There were, of course, Irish fighting on the Fascist side. General Eoin O'Duffy had organised 500 men to fight for Franco. They left Galway on a ship flying the Swastika at the same time as Frank Ryan was departing with his men. O'Duffy's contingent was mobilised for the Battle of Jarama, but their first engagement ended in farce when a Francoist Canary Islands unit, mistaking them for Internationals because of their foreign uniforms and language, opened fire and killed two of them. The Irish pulled back and to man trenches and then lost four dead to republican artillery fire.

Frank Deegan arrived in Spain in June 1937 - the month O'Duffy's men, disillusioned by their experiences, returned to Ireland. On his first day in Spain, Frank was enlisted in the International Brigade in an old fortress town of Figueras in the Pyrenees. Hundreds of men had passed through the fortress and had carved their names on the walls. Frank recognised many names from Liverpool and added his own, pointing out that 'I was Liverpool-Irish.'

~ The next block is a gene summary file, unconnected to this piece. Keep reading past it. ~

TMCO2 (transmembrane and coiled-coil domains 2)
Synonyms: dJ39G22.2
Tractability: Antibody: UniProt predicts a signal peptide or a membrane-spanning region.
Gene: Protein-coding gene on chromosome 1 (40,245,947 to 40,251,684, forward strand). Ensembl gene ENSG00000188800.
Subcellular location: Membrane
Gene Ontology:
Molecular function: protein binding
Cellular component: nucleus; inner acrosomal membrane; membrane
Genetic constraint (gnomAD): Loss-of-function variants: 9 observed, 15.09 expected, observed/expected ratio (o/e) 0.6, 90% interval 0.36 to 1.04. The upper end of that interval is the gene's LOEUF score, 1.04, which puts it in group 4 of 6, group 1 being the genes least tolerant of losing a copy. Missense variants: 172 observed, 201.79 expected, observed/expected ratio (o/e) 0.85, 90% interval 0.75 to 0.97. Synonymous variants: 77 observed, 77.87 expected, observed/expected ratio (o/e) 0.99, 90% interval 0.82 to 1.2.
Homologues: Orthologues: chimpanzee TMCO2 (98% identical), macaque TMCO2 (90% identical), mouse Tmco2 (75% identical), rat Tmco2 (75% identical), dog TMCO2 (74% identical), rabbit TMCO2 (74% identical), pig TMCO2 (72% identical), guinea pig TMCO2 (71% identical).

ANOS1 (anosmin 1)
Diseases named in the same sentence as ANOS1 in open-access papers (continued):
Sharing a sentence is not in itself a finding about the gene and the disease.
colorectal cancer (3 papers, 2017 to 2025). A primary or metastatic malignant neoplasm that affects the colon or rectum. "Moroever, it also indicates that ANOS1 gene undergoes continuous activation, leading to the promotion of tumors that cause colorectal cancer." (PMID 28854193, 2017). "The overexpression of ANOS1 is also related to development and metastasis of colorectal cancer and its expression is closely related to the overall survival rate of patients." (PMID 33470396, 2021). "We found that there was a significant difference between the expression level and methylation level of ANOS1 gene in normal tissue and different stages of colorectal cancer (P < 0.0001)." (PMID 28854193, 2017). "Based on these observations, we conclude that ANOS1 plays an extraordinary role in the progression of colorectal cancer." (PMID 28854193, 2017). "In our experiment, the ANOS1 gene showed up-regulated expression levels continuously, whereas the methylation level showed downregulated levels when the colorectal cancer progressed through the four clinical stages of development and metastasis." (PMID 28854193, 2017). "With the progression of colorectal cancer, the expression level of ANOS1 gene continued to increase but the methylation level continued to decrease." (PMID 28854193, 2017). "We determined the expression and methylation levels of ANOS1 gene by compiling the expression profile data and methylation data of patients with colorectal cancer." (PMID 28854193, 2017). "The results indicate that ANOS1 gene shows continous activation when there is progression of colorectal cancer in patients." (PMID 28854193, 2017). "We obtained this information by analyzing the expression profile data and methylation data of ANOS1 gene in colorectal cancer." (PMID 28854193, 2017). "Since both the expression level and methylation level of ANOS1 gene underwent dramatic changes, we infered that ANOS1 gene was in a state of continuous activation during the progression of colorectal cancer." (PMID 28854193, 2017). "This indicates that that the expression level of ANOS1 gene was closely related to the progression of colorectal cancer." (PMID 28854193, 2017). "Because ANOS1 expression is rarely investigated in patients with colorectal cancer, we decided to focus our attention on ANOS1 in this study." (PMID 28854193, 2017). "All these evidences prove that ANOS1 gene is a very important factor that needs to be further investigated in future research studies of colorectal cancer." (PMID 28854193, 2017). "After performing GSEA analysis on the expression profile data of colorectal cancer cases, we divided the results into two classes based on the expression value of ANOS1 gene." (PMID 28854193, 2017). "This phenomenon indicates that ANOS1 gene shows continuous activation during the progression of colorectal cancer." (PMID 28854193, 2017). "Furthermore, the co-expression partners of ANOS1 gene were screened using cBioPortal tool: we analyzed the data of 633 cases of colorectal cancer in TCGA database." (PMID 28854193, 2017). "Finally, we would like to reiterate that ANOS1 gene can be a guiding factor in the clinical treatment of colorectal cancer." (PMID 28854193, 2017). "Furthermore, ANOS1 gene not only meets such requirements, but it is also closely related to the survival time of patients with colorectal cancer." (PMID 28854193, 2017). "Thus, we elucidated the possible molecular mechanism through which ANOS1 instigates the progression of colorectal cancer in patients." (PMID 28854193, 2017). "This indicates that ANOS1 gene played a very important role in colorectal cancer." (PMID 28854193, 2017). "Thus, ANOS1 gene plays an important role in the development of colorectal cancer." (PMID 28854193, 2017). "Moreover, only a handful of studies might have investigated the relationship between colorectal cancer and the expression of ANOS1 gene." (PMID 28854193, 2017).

Soon he was among friends, including two outstanding commanders. Peter Daly from Wexford and Paddy O'Daire from Glenties, Co. Donegal. 'In fact I knew Paddy before Spain as he lived in Bootle for a couple of years. We had been involved in the unemployed movement together', he recalled. 'When Peter Daly was commandant of the British Battalion, Paddy was his adjutant. Other Irishmen I got to know were Mick Lehane and the brothers Paddy and Tom Murphy. Jim Larne used to lecture us on the history of the Irish republican movement and the struggle for freedom. Then, of course, there were the Power brothers from Limerick - John, Paddy and Willy.' [CC - they were really from Waterford.]